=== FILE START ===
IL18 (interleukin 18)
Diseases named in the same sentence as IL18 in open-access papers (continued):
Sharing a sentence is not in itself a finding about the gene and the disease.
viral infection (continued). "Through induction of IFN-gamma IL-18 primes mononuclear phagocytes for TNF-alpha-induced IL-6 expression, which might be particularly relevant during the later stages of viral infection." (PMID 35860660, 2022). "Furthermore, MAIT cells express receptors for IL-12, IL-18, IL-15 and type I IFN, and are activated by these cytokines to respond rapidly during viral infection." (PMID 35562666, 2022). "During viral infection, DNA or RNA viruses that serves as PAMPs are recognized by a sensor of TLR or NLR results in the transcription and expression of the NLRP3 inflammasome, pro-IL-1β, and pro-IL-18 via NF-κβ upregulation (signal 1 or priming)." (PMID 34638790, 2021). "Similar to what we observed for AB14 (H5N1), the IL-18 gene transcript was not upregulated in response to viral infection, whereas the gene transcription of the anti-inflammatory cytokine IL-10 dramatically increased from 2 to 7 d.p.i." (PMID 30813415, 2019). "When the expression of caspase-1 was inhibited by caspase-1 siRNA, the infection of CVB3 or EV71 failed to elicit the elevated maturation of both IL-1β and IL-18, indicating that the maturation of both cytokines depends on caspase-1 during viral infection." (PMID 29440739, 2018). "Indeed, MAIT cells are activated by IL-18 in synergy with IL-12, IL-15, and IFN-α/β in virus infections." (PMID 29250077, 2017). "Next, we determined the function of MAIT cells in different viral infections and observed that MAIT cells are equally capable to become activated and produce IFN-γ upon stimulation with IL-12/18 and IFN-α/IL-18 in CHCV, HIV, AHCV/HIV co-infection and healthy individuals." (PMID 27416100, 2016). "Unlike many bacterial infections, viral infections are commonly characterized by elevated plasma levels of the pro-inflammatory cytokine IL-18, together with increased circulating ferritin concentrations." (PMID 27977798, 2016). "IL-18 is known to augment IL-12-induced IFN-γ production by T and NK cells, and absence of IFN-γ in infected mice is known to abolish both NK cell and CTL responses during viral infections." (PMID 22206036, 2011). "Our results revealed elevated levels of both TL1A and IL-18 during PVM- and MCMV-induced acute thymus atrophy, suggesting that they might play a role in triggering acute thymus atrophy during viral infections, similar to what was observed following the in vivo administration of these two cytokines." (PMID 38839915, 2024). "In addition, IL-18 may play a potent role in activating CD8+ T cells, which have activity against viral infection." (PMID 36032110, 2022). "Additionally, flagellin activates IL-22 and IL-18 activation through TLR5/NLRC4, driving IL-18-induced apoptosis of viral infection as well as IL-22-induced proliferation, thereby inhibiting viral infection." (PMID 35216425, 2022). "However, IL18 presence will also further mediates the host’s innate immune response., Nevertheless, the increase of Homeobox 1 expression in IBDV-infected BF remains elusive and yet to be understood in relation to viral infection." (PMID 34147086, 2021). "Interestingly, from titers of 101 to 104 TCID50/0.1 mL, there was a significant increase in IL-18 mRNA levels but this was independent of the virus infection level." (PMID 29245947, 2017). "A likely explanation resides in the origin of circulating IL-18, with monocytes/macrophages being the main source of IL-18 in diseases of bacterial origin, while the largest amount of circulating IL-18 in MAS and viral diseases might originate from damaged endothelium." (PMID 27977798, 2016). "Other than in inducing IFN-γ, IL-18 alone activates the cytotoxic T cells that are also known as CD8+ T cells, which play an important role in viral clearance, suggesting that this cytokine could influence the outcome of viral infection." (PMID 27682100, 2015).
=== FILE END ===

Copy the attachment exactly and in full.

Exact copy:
IL18 (interleukin 18)
Diseases named in the same sentence as IL18 in open-access papers (continued):
Sharing a sentence is not in itself a finding about the gene and the disease.
viral infection (continued). "Through induction of IFN-gamma IL-18 primes mononuclear phagocytes for TNF-alpha-induced IL-6 expression, which might be particularly relevant during the later stages of viral infection." (PMID 35860660, 2022). "Furthermore, MAIT cells express receptors for IL-12, IL-18, IL-15 and type I IFN, and are activated by these cytokines to respond rapidly during viral infection." (PMID 35562666, 2022). "During viral infection, DNA or RNA viruses that serves as PAMPs are recognized by a sensor of TLR or NLR results in the transcription and expression of the NLRP3 inflammasome, pro-IL-1β, and pro-IL-18 via NF-κβ upregulation (signal 1 or priming)." (PMID 34638790, 2021). "Similar to what we observed for AB14 (H5N1), the IL-18 gene transcript was not upregulated in response to viral infection, whereas the gene transcription of the anti-inflammatory cytokine IL-10 dramatically increased from 2 to 7 d.p.i." (PMID 30813415, 2019). "When the expression of caspase-1 was inhibited by caspase-1 siRNA, the infection of CVB3 or EV71 failed to elicit the elevated maturation of both IL-1β and IL-18, indicating that the maturation of both cytokines depends on caspase-1 during viral infection." (PMID 29440739, 2018). "Indeed, MAIT cells are activated by IL-18 in synergy with IL-12, IL-15, and IFN-α/β in virus infections." (PMID 29250077, 2017). "Next, we determined the function of MAIT cells in different viral infections and observed that MAIT cells are equally capable to become activated and produce IFN-γ upon stimulation with IL-12/18 and IFN-α/IL-18 in CHCV, HIV, AHCV/HIV co-infection and healthy individuals." (PMID 27416100, 2016). "Unlike many bacterial infections, viral infections are commonly characterized by elevated plasma levels of the pro-inflammatory cytokine IL-18, together with increased circulating ferritin concentrations." (PMID 27977798, 2016). "IL-18 is known to augment IL-12-induced IFN-γ production by T and NK cells, and absence of IFN-γ in infected mice is known to abolish both NK cell and CTL responses during viral infections." (PMID 22206036, 2011). "Our results revealed elevated levels of both TL1A and IL-18 during PVM- and MCMV-induced acute thymus atrophy, suggesting that they might play a role in triggering acute thymus atrophy during viral infections, similar to what was observed following the in vivo administration of these two cytokines." (PMID 38839915, 2024). "In addition, IL-18 may play a potent role in activating CD8+ T cells, which have activity against viral infection." (PMID 36032110, 2022). "Additionally, flagellin activates IL-22 and IL-18 activation through TLR5/NLRC4, driving IL-18-induced apoptosis of viral infection as well as IL-22-induced proliferation, thereby inhibiting viral infection." (PMID 35216425, 2022). "However, IL18 presence will also further mediates the host’s innate immune response., Nevertheless, the increase of Homeobox 1 expression in IBDV-infected BF remains elusive and yet to be understood in relation to viral infection." (PMID 34147086, 2021). "Interestingly, from titers of 101 to 104 TCID50/0.1 mL, there was a significant increase in IL-18 mRNA levels but this was independent of the virus infection level." (PMID 29245947, 2017). "A likely explanation resides in the origin of circulating IL-18, with monocytes/macrophages being the main source of IL-18 in diseases of bacterial origin, while the largest amount of circulating IL-18 in MAS and viral diseases might originate from damaged endothelium." (PMID 27977798, 2016). "Other than in inducing IFN-γ, IL-18 alone activates the cytotoxic T cells that are also known as CD8+ T cells, which play an important role in viral clearance, suggesting that this cytokine could influence the outcome of viral infection." (PMID 27682100, 2015).